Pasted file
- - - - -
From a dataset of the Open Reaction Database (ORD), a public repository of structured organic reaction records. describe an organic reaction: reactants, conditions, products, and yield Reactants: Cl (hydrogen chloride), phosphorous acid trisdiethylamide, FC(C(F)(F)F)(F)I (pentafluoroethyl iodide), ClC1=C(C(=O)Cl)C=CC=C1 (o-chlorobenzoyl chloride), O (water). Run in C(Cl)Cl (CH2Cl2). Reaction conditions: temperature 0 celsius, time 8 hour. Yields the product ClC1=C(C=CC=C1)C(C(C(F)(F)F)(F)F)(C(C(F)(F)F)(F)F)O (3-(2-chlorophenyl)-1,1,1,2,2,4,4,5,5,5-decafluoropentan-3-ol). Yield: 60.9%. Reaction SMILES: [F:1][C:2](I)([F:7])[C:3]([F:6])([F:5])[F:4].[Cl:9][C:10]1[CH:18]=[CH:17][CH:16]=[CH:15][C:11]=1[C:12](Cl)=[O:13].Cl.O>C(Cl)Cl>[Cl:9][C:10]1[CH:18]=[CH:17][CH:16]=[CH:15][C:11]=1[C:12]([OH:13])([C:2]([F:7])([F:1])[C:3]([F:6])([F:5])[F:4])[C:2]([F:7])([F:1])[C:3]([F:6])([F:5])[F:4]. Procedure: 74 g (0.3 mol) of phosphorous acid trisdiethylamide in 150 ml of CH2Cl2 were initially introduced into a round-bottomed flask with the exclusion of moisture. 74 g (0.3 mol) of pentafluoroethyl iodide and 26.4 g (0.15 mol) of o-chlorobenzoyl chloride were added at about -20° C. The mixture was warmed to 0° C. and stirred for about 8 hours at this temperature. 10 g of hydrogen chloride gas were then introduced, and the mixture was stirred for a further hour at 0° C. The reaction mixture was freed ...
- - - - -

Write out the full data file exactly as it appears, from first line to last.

From a dataset of the Open Reaction Database (ORD), a public repository of structured organic reaction records. describe an organic reaction: reactants, conditions, products, and yield Reactants: Cl (hydrogen chloride), phosphorous acid trisdiethylamide, FC(C(F)(F)F)(F)I (pentafluoroethyl iodide), ClC1=C(C(=O)Cl)C=CC=C1 (o-chlorobenzoyl chloride), O (water). Run in C(Cl)Cl (CH2Cl2). Reaction conditions: temperature 0 celsius, time 8 hour. Yields the product ClC1=C(C=CC=C1)C(C(C(F)(F)F)(F)F)(C(C(F)(F)F)(F)F)O (3-(2-chlorophenyl)-1,1,1,2,2,4,4,5,5,5-decafluoropentan-3-ol). Yield: 60.9%. Reaction SMILES: [F:1][C:2](I)([F:7])[C:3]([F:6])([F:5])[F:4].[Cl:9][C:10]1[CH:18]=[CH:17][CH:16]=[CH:15][C:11]=1[C:12](Cl)=[O:13].Cl.O>C(Cl)Cl>[Cl:9][C:10]1[CH:18]=[CH:17][CH:16]=[CH:15][C:11]=1[C:12]([OH:13])([C:2]([F:7])([F:1])[C:3]([F:6])([F:5])[F:4])[C:2]([F:7])([F:1])[C:3]([F:6])([F:5])[F:4]. Procedure: 74 g (0.3 mol) of phosphorous acid trisdiethylamide in 150 ml of CH2Cl2 were initially introduced into a round-bottomed flask with the exclusion of moisture. 74 g (0.3 mol) of pentafluoroethyl iodide and 26.4 g (0.15 mol) of o-chlorobenzoyl chloride were added at about -20° C. The mixture was warmed to 0° C. and stirred for about 8 hours at this temperature. 10 g of hydrogen chloride gas were then introduced, and the mixture was stirred for a further hour at 0° C. The reaction mixture was freed ...